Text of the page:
Stephen observes things – the way they are and the how they are. He has a way of capturing light in his photographs that I find almost startling. It’s sometimes bleak, sometimes shadowy and golden, framing a moment just so. He is old-school, shoots with film and usually in one take, and on he walks. It amazes me. His work sits somewhere between the personal and the political and captures the complexities of both.
I find his recent work, The Other Side Of Everything, especially perceptive and impressive. In his own words:
Growing up in Birmingham during the 70’s and 80’s with an Irish Republican father meant the St George Cross and to a greater extent the Union Jack symbolised more than a token of where you were from and where you belonged. With the troubles in the north of Ireland the flags were a potent symbol of which side of the divide you stood. In Britain, used by the National Front, they became synonymous with right wing political views and a rudimentary form of nationalism.
Today these flags hang from tower blocks and are proudly displayed in the windows of houses. It is easy to dismiss them as remnants left over from celebrations of what it is to be English and what it is to be British. For me they take on a darker meaning, almost like outposts, the last bastion and one last stand. It was said of the British Empire, “ The sun never set and the blood never dried.” So with remnants of its colonial past still hanging on and its attitudes to multiculturalism, psychologically I think, it can be argued that the English still see Britain as an Empire.
Previously my work has touched on what it was to be second generation Irish in England, realising early on that it was not about being Irish but about not feeling English or more importantly British. For the English I think the two are the same. The heart of the Empire was England and the English. So when a Union Jack is hung in a window of a house, the same feelings of nationality will resonate with the house in the next street proudly displaying the St George Cross.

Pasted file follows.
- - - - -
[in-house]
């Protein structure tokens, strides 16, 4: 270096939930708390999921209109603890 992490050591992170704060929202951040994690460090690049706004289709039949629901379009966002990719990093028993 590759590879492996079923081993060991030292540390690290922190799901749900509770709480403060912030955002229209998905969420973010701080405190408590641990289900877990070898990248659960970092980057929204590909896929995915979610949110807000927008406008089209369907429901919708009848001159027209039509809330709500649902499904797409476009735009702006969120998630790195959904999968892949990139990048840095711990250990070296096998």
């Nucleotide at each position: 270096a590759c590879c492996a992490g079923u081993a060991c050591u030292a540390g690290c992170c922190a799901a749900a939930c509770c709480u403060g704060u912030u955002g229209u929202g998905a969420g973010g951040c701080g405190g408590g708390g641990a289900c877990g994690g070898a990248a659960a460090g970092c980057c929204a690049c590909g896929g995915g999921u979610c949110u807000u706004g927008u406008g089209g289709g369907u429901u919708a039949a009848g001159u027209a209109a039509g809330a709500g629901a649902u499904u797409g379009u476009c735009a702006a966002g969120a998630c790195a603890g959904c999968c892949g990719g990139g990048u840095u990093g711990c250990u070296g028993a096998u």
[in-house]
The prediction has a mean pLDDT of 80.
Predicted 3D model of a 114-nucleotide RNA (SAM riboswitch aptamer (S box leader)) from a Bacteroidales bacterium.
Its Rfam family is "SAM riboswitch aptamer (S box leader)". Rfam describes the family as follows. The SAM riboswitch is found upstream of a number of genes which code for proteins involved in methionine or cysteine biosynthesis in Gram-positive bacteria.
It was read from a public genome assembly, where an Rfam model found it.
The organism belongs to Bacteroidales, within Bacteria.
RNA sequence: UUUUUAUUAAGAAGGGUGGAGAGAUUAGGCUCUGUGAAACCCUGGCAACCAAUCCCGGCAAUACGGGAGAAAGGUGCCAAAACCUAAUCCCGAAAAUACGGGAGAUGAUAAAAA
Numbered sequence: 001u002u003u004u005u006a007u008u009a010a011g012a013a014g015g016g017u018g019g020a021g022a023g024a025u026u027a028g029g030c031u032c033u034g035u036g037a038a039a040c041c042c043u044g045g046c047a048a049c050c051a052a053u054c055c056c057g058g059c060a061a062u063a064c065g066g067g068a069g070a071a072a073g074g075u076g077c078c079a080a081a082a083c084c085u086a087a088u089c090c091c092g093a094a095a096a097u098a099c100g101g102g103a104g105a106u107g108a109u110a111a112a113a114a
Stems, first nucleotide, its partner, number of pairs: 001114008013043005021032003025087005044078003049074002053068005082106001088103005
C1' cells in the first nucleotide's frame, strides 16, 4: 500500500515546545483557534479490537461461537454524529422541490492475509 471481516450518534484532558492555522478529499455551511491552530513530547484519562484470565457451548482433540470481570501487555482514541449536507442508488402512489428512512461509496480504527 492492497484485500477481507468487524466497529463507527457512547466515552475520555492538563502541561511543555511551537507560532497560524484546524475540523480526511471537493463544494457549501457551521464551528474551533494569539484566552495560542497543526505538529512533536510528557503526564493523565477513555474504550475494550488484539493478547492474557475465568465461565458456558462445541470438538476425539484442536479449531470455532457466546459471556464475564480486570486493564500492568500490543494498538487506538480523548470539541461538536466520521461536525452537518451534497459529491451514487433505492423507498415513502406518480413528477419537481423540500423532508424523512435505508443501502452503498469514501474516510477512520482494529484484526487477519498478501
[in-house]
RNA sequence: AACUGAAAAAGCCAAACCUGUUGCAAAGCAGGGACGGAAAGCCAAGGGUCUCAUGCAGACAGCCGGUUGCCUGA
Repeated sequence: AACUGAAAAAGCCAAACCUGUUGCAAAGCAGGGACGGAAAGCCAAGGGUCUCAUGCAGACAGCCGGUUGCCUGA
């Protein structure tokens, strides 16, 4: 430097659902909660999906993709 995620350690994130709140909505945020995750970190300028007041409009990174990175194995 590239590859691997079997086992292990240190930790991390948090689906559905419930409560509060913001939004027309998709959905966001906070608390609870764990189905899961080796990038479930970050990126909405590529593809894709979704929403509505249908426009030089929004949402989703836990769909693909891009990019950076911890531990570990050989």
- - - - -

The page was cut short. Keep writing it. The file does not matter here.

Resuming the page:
So with this as my starting point, by referencing dates of notable events from my life growing up in the 70’s and 80’s and by looking at a past where society was more political (even for a 10 year old growing up in Birmingham) I hope it will make the viewer ask questions about where we are today. What does it mean to live in a multicultural society? What it is to be political within that society? The last point for me is especially important, as we seem to be living in a time that is as brutal as it was when I was growing up in Birmingham.
* All images by the brilliant Stephen J Morgan
Today has been miserable and wet. Sydney is putting on a show for these first days of winter, I tell you. I stayed inside mostly, reading, listening to Loretta Lynn and admiring the new Uniform Wares watch I was so kindly gifted last night. It was a belated birthday pressie, and really the first time in months I’d caught up properly with a few of my faves, so I felt very spoilt. We hosted a dinner party at home, with board games and wine and prawn ceviche which was all together lovely.